A Hidden Safety Net, Made Visible By A Storm (Cont'd)

Days after Sandy, carting out stuff destroyed by flooding. i i

Days after Sandy, carting out stuff destroyed by flooding. Seth Wenig/AP hide caption

itoggle caption Seth Wenig/AP
Days after Sandy, carting out stuff destroyed by flooding.

Days after Sandy, carting out stuff destroyed by flooding.

Seth Wenig/AP

Last fall, we wrote:

The Fairway supermarket in Red Hook, Brooklyn is the sort of place New Yorkers, accustomed to cramped spaces, talk about with amazement. It's an actual, full-size supermarket, right at the edge of New York Harbor.

It's a beautiful setting, but one that was diastrous last week, when Sandy came through.

"There were five feet of water throughout the store," Bill Sanford, the president of the company told me. "Everything was submerged."

They had to throw out dumpsters worth of food. Chicken, fish, vegetables.

Fairway is a local business with about a dozen stores, not some big national chain. The flooding in Red Hook really seems like the worst possible scenario — a terrible, expensive mess. But it turns out, there is a hidden backup system that has already kicked into action.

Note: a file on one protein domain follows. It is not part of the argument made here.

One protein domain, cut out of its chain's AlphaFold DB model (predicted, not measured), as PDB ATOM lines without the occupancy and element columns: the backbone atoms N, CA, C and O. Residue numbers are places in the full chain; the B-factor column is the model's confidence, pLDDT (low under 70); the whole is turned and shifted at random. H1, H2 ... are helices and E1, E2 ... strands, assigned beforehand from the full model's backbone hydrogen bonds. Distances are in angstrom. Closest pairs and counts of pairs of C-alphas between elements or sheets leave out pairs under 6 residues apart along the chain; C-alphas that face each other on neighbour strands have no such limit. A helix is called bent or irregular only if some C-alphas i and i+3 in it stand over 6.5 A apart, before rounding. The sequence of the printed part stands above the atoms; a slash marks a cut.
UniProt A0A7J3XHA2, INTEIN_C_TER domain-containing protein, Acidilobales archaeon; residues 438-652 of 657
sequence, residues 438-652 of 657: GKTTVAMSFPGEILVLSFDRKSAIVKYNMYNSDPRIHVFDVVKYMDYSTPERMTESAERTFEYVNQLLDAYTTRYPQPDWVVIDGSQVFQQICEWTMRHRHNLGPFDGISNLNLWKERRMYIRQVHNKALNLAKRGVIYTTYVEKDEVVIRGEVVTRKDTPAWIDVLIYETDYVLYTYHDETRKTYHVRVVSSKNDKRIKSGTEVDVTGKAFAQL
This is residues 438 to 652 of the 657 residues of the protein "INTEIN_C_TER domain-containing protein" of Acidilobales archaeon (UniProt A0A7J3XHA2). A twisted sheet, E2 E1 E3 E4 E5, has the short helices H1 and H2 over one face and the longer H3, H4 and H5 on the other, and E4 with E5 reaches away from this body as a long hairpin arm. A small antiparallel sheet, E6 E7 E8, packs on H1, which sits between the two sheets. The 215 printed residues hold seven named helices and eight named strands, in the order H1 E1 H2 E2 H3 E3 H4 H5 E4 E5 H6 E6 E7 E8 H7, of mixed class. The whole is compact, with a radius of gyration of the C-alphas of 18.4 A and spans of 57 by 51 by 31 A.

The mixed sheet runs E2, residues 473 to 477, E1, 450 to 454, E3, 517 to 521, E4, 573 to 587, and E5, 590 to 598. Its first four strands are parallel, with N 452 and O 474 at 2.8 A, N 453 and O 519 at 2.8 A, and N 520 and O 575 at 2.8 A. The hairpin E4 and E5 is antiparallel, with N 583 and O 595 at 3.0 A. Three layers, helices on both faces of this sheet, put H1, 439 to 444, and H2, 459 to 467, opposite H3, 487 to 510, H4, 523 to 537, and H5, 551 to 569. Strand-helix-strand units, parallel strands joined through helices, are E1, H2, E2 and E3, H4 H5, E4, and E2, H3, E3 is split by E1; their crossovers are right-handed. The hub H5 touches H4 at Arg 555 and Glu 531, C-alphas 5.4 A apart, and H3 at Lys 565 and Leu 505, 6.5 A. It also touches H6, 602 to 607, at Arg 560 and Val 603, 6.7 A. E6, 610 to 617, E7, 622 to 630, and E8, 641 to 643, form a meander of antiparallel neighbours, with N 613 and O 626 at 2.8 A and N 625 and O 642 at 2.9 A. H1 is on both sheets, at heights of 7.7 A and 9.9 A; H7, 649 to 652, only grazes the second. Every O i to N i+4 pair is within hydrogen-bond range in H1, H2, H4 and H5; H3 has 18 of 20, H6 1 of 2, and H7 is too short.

"We have business-interruption insurance," Sanford said. "It basically pays what your business would have been earning. It pays for your wages for your employees."

That's not all. Fairway also property and casualty insurance. Which covers all the stuff — equipment, rotten food, destroyed refrigerators, whatever.

Four months later, the Fairway in Red Hook is about to reopen. So it seemed like a good time to ask a simple question: Did the company's insurance work? Did it pay for everything that Bill Sanford, the company's president hoped it would?

"It did," Sanford told me today. "We've gotten over $10 million in advances so far." in the end, Fairway expects to collect $20 million total in insurance payments.

Insurance allowed the company to keep paying the store's 350 employees, and to replace everything the flood destroyed — from loaves of bread to refrigerator cases. Insurance even covered the profits the company would have made if the store had been open.

Fairway was planning an IPO last fall, but put it on hold after the storm. "We only have 12 stores," Sanford said, and having one of them out of commission just made for too much uncertainty. But this week, the company updated its filing with the SEC. The IPO is back on.

Comments

 

Please keep your community civil. All comments must follow the NPR.org Community rules and terms of use, and will be moderated prior to posting. NPR reserves the right to use the comments we receive, in whole or in part, and to use the commenter's name and location, in any medium. See also the Terms of Use, Privacy Policy and Community FAQ.